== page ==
4Technical descriptions of the Wrights’ airplanes vary somewhat from one account to another. The Wrights did not produce detailed drawings of their airplanes. It also appears that when they manufactured more than one of a particular model, each individual airplane was somewhat different from the others of that model.  (Back)
5Chandler and Lahm, pp. 122 – 140; Crouch, pp. 273 – 286; Gibbs-Smith, pp. 101 – 102; and Howard, pp. 148 – 163.  (Back)
6Crouch, p. 312.  (Back)
7Crouch, p. 294 - 295, and Howard, pp. 165 - 166.  (Back)
8Quoted in Hennessy, p. 221.  (Back)
9Hennessey, p. 222.  (Back)
10Chandler and Lahm, pp. 93 - 98; Crouch, p. 293; Gibbs-Smith, pp. 63 - 67; Hennessey, pp. 20 - 21; and Howard, pp. 124 - 132.  (Back)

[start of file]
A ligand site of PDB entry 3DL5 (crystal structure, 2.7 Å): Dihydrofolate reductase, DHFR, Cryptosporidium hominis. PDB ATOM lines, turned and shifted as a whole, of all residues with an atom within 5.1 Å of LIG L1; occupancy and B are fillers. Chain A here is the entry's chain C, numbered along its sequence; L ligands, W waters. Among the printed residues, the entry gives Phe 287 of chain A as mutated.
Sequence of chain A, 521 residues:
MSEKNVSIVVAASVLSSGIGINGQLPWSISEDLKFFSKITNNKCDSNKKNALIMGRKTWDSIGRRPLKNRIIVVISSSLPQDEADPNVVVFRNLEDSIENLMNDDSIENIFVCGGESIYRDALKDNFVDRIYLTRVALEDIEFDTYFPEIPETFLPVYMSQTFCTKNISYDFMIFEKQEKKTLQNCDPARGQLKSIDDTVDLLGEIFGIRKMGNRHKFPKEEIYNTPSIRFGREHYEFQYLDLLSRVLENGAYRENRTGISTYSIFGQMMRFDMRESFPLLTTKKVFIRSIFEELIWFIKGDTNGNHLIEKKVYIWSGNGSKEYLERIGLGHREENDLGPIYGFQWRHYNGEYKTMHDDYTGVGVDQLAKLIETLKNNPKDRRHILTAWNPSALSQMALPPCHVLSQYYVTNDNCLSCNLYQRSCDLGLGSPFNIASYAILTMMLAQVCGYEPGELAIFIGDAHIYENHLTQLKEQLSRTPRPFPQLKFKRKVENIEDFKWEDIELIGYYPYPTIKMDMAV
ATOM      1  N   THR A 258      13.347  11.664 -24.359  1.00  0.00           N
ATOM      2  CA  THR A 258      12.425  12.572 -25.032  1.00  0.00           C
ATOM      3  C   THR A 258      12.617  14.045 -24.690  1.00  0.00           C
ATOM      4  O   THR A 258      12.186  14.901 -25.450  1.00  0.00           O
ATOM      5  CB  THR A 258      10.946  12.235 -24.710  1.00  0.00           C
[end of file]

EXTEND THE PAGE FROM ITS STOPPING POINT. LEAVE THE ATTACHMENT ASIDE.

11Chandler and Lahm, pp. 136 – 138; Crouch, p. 299; Gibbs-Smith, pp. 102 – 103; and Howard, pp. 182 – 185. The speed of 38 miles per hours seems problematical, but it appears that the Wrights calculated average flight speed by averaging the speed into the wind and the speed with the wind. Depending on how that was done, it could explain the result. But it is unclear how the Wrights determined their flight speed on October 5, 1905.  (Back)
12Howard, p. 183.  (Back)
13Hennessey, p. 223.  (Back)
14Ibid., p. 223-224.  (Back)
15Ibid., p. 224.  (Back)
16Ibid.  (Back)
17Crouch, pp. 291 – 295, 303 – 312, and 328 – 330.  (Back)
18Howard, pp. 163 - 238.  (Back)
19Crouch, p. 312.  (Back)
20Crouch, pp. 327 - 330, and Howard, pp. 205 - 207 and 215.  (Back)
21Crouch, pp. 331 - 332, and Howard, pp. 216 – 217.  (Back)
22Howard, pp. 215 - 228, and Crouch, pp. 331 - 345.  (Back)
23Howard, pp. 229 - 230, and Crouch, p. 341.  (Back)